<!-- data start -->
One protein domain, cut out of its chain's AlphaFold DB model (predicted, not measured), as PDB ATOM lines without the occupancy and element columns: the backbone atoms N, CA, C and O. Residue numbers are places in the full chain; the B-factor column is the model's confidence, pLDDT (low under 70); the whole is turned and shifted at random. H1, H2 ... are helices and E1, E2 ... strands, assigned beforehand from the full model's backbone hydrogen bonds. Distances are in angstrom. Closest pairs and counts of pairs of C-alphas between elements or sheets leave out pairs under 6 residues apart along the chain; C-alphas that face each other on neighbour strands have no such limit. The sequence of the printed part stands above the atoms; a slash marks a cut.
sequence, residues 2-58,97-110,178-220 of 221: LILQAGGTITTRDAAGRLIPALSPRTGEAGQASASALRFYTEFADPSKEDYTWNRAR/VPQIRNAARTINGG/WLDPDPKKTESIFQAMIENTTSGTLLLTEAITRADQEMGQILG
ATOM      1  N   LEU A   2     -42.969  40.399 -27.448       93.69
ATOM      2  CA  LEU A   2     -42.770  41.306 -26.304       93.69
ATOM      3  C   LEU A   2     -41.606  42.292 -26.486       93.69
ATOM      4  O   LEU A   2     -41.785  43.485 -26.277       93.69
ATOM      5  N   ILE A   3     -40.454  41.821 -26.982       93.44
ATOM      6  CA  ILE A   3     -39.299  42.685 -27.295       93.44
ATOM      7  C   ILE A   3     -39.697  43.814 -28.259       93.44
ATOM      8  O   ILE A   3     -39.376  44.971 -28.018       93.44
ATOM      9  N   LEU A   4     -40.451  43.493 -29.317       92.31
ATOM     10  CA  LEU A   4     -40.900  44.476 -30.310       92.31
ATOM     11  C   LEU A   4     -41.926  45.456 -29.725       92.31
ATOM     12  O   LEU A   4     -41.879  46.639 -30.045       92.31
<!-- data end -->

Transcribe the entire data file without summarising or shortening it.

One protein domain, cut out of its chain's AlphaFold DB model (predicted, not measured), as PDB ATOM lines without the occupancy and element columns: the backbone atoms N, CA, C and O. Residue numbers are places in the full chain; the B-factor column is the model's confidence, pLDDT (low under 70); the whole is turned and shifted at random. H1, H2 ... are helices and E1, E2 ... strands, assigned beforehand from the full model's backbone hydrogen bonds. Distances are in angstrom. Closest pairs and counts of pairs of C-alphas between elements or sheets leave out pairs under 6 residues apart along the chain; C-alphas that face each other on neighbour strands have no such limit. The sequence of the printed part stands above the atoms; a slash marks a cut.
sequence, residues 2-58,97-110,178-220 of 221: LILQAGGTITTRDAAGRLIPALSPRTGEAGQASASALRFYTEFADPSKEDYTWNRAR/VPQIRNAARTINGG/WLDPDPKKTESIFQAMIENTTSGTLLLTEAITRADQEMGQILG
ATOM      1  N   LEU A   2     -42.969  40.399 -27.448       93.69
ATOM      2  CA  LEU A   2     -42.770  41.306 -26.304       93.69
ATOM      3  C   LEU A   2     -41.606  42.292 -26.486       93.69
ATOM      4  O   LEU A   2     -41.785  43.485 -26.277       93.69
ATOM      5  N   ILE A   3     -40.454  41.821 -26.982       93.44
ATOM      6  CA  ILE A   3     -39.299  42.685 -27.295       93.44
ATOM      7  C   ILE A   3     -39.697  43.814 -28.259       93.44
ATOM      8  O   ILE A   3     -39.376  44.971 -28.018       93.44
ATOM      9  N   LEU A   4     -40.451  43.493 -29.317       92.31
ATOM     10  CA  LEU A   4     -40.900  44.476 -30.310       92.31
ATOM     11  C   LEU A   4     -41.926  45.456 -29.725       92.31
ATOM     12  O   LEU A   4     -41.879  46.639 -30.045       92.31